Pets, pupils equate to interesting experience in m...

Pets, pupils equate to interesting experience in math class during pandemic

Rebecca Calahan, Mathematical Sciences faculty at the Veterans Memorial. (Photo: Andy Heidt)

By: Patsy Weiler

Extensive communication with her students, plus a positive outlook toward meeting new challenges, equals how math professor Rebecca Calahan is solving the equation of teaching during a pandemic.

“I tell my students, ‘when faced with doing hard things, don’t spin your wheels looking for new ways to do old things. Look for new ways to do new things,’” said Calahan.

The seasoned classroom veteran, who has taught math at MTSU for nearly 30 years, remembers Spring Break 2020 being the most stressful week of her university career. Her main concern was making sure her two MATH 1730 sections of 50 pre-calculus STEM (science, technology, engineering, math) majors would finish the course and be prepared for calculus.

“During our extended spring break week, I called each student to assure them that class would continue in such a way that they would complete the course and they would be ready for Calculus I,” Calahan said. “Together, we learned our way through ‘Zoomland.’”

Rebecca Calahan, Mathematical Sciences faculty at the Veterans Memorial. (Photo: Andy Heidt)

Rebecca Calahan, Mathematical Sciences faculty at the Veterans Memorial. (Photo: Andy Heidt)

The MTSU alumna still smiles recalling an experience during the early days of videoconferencing for an 8 a.m. class involving one young man named Jacob.

“He came by sitting up in bed and turning on his laptop. I was just happy he was there,” said Calahan. “When he said, ‘Baby, get back in bed,’ I was glad to find out Baby was his big, brown Labradoodle.”

The dog wasn’t the only four-legged visitor to a zoom session as Calahan’s cat Ruby made a cameo appearance and a young woman named Allison shared with the morning group about riding her horse to work at a vet’s office — although the four-legged form of transportation didn’t make it on camera.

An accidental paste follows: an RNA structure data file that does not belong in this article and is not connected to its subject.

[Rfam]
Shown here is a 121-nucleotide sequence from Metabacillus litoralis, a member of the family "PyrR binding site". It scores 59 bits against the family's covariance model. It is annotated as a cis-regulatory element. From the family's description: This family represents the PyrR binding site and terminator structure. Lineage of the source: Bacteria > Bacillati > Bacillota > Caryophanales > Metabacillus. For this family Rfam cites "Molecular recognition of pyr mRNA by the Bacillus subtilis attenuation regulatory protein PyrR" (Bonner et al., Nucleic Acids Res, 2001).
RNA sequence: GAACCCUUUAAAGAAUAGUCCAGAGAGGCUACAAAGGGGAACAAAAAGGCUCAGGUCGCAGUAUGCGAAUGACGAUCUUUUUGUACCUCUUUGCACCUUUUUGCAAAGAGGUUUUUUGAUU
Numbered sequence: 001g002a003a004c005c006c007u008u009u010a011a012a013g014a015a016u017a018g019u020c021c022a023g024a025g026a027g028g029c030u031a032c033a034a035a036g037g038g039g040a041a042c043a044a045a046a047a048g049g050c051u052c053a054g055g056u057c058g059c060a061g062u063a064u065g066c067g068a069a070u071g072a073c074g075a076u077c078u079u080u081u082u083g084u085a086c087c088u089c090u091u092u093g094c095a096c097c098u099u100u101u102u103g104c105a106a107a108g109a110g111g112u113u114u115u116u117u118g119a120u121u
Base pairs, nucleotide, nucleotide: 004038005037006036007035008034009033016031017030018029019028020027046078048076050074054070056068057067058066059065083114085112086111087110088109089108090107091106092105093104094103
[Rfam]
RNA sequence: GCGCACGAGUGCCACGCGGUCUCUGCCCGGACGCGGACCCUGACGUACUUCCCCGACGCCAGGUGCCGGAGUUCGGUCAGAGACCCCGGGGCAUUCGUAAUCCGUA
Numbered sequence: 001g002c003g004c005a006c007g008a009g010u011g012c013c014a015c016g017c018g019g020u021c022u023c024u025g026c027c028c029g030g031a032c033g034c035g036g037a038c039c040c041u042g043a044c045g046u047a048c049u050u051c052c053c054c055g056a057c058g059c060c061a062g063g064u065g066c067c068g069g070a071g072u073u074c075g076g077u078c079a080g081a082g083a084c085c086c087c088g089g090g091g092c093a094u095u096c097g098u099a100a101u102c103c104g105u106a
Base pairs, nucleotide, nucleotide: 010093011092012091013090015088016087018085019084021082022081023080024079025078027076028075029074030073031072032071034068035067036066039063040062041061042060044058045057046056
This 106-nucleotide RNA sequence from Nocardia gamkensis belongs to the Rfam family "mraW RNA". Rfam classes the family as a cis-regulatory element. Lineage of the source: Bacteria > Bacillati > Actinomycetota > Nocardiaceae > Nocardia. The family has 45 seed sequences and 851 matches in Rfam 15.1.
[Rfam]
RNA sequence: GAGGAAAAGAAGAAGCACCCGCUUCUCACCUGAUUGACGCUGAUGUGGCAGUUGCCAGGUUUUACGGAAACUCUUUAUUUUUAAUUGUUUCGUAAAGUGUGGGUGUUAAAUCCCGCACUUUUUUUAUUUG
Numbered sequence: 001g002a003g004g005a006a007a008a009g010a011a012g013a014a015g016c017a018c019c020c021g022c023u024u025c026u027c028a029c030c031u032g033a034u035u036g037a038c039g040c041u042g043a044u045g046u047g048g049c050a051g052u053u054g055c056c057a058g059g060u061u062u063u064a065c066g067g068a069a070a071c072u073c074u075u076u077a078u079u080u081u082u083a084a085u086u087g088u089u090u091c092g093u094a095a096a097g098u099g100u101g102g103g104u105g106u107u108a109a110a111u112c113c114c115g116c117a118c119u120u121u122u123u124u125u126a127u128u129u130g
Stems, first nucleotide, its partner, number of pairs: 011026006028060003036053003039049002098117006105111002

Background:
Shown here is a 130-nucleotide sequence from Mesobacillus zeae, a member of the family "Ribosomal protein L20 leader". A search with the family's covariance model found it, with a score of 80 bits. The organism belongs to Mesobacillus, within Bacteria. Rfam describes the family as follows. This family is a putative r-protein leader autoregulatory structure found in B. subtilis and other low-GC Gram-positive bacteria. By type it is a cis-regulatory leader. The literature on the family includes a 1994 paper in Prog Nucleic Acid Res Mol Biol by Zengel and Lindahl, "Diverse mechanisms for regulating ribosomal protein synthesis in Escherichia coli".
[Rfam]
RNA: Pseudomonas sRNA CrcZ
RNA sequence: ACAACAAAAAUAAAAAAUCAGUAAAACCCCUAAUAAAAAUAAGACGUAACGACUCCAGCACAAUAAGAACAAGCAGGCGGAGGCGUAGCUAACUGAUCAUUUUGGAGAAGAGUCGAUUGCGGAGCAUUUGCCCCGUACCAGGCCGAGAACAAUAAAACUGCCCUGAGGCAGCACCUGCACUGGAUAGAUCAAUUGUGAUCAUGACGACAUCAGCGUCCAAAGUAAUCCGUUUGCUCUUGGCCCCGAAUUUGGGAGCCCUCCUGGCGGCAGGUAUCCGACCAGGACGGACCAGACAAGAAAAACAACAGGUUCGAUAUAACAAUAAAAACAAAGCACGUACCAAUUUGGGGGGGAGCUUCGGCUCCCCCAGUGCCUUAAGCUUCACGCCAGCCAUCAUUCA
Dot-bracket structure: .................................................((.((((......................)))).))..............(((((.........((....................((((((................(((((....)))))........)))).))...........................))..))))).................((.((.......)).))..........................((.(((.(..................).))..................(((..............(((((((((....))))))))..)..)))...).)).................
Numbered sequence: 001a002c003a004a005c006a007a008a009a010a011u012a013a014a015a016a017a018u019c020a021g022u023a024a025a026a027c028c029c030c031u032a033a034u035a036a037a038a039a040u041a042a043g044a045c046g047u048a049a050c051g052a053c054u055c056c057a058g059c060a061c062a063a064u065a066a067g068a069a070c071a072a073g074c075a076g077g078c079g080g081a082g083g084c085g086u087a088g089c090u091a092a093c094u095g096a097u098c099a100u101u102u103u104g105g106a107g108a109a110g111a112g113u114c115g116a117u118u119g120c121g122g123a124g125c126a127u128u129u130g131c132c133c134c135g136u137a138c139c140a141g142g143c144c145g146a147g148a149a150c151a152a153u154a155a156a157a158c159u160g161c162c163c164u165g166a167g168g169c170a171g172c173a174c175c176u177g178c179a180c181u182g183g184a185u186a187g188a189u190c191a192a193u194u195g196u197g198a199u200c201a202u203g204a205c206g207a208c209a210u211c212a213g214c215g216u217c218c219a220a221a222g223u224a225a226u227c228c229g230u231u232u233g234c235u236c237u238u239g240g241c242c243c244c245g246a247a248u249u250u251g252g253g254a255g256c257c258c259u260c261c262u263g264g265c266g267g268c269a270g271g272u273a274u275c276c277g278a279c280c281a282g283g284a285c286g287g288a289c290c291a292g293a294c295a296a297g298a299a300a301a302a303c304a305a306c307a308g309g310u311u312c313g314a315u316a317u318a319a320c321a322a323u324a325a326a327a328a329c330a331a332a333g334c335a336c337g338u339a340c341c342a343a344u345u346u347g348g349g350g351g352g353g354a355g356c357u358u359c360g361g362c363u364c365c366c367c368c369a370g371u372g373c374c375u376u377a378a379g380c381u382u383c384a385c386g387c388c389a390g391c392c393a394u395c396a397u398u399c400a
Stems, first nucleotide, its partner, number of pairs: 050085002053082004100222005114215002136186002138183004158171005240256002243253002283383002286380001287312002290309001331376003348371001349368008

Before the COVID concerns, Calahan, who is the graduate teaching assistant supervisor and calculus tutoring lab supervisor, had already taught Math 1010 (mathematics for general studies) and Math 1710 (college algebra) classes online.

Calahan said it was very helpful she was already making extensive use of the D2L course shell for her pre-calculus offering when MTSU shifted to remote learning.

D2L, or Desire2Learn, is MTSU’s online learning platform.

“It became apparent that a well-developed D2L course page could help to provide an online substitute for a physical classroom,” Calahan said.

With help from math teaching assistant Zach Thomas and the campus ITD staff, the arduous task to developdetailed, ready-to-load D2L packages for three of the most-taught undergraduate mathematics courses — mathematics for general studies, college algebra and pre-calculus — was accomplished.

One of the tall hurdles to leap during the process was integrating external learning tools such as MyMathLab, software that often requires detailed guidance from the instructor, but the determined team solved the riddle.

“Classes can now use their D2L course page for immediate access to course materials, lecture recordings, calculated grade distributions, course assignments and so much more,” said Calahan. “These course packages have been the most helpful to our new instructors, including our graduate teaching assistants.” Plus, a Calculus Remote Tutoring Lab is available.

Calahan is candid when explaining that during the recent turn of events she has definitely learned more about technology and how to utilize it for better teaching than she ever wanted to know.

Rebecca Calahan, Mathematical Sciences faculty at the Veterans Memorial. (Photo: Andy Heidt)

Rebecca Calahan, Mathematical Sciences faculty at the Veterans Memorial. (Photo: Andy Heidt)

However, a big positive from the change is more one-on-one, honest and direct interaction. Calahan has regularly scheduled Zoom meetings, gives students her personal phone number and makes extensive use of email.

“In an online course, students who might have been insecure in the classroom are now more comfortable talking math or asking for help. When emails are your main form of communication, they tend to be more personal and honest,” said Calahan.

The open communication with students, she says, has inspired her to be kinder, more patient and to pay a bit more attention to the other side of the teacher-student relationship.

She is proud of her students who are trying their hardest to make the best of challenging circumstances. The devoted educator looks forward to seeing all of them in person, asking how their weekend went, watching them form new friendships and enjoying pot-luck lunches with teaching assistants.

— Patsy Weiler (

This slideshow requires JavaScript.